Why Banks Will Win the Battle for the Mobile Wallet
In September of 2014, Apple CEO Tim Cook promised that his company’s upcoming mobile payment offering would forever change the way we buy. The announcement of Apple Pay undeniably accelerated our collective migration towards mobile payments. Even though Apple has received most of the media attention, I believe it will be banks that will emerge as the winners after the dust has settled. This is because they are the undisputed masters of the two most influential factors for consumers, loyalty programs and security.
Early mobile wallet introductions from Google, Softcard (at the time ISIS), and others garnered significant industry media attention at the time of their announcements but never converted into more than a trickle of commerce when pushed out to Main Street.
There isn’t going to be much traffic on Main Street anytime soon anyway. Analyst estimates of the mobile payments business are conservative at best. The consensus for two years out from now is still around $100 billion, which is about 2% of the approximately $5 trillion of total retail transactions.
Don’t overlook the fact that through the last five years of mobile payments evolution, one winner has already been clearly established and that is Starbucks. While Apple boasted of 1 million credit cards collected so far. That number is dwarfed by Starbucks' 7 million weekly transactions. And the number of mobile payments that they process is growing at 50% annually. Here’s what most impressive – Starbucks processed 90% of all mobile payments made in 2013 (latest data available from Starbucks). CEO Howard Schultz related that the secret to their success lies in their their loyalty program. Banks are masters of the universe when it comes to executing successful loyalty programs, so watch out Starbucks.
The other deciding factor will be security and no one comes close to approaching the success of banks at securing consumers. Consumers want to know that their money and their privacy are safe. In the end, reputation will trump all of the techno-babble about Secure Card and Host Card Emulation. Consumers still trust their banks with their money more than they trust any other institution.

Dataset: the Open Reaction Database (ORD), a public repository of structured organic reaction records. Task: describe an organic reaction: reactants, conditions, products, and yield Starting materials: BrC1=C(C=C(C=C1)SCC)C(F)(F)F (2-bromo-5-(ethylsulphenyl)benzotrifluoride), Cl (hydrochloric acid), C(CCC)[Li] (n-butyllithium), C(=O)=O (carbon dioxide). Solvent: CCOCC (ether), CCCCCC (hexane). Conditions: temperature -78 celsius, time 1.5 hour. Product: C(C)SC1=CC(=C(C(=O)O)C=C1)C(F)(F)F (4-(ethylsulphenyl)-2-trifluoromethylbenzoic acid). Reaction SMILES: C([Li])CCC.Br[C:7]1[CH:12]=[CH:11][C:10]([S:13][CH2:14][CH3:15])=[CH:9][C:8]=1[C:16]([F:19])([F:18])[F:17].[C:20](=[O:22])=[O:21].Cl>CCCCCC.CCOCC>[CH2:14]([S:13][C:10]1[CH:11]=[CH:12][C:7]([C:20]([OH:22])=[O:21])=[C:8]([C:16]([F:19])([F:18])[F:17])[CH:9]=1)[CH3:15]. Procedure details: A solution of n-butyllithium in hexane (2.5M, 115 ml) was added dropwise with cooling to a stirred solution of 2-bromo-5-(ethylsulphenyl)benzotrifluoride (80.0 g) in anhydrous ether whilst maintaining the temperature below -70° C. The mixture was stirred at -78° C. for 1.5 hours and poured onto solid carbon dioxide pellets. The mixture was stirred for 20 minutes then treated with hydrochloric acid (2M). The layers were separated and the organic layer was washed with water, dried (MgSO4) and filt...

Apple also loses out in platform support as well. Banks and retailers mobile apps work with both Apple and Android. Apple is locked out of more than half of the market simply by their platform limitation.
Starbucks gained a true advantage by being first with a great app that consumers are using, but banks are just a step away with their mobile banking applications. According to a March 2014 report from the Board of Governors of the Federal Reserve, 51 percent of smartphone owners have used mobile banking in the past 12 months, that’s up from 48 percent a year earlier. And 12 percent of mobile phone users who are not currently using mobile banking think that they will probably use it within the next 12 months. That’s tens of millions of consumers already using their bank’s mobile application and that places them just a simple feature addition app away from being the platform of choice in mobile payments.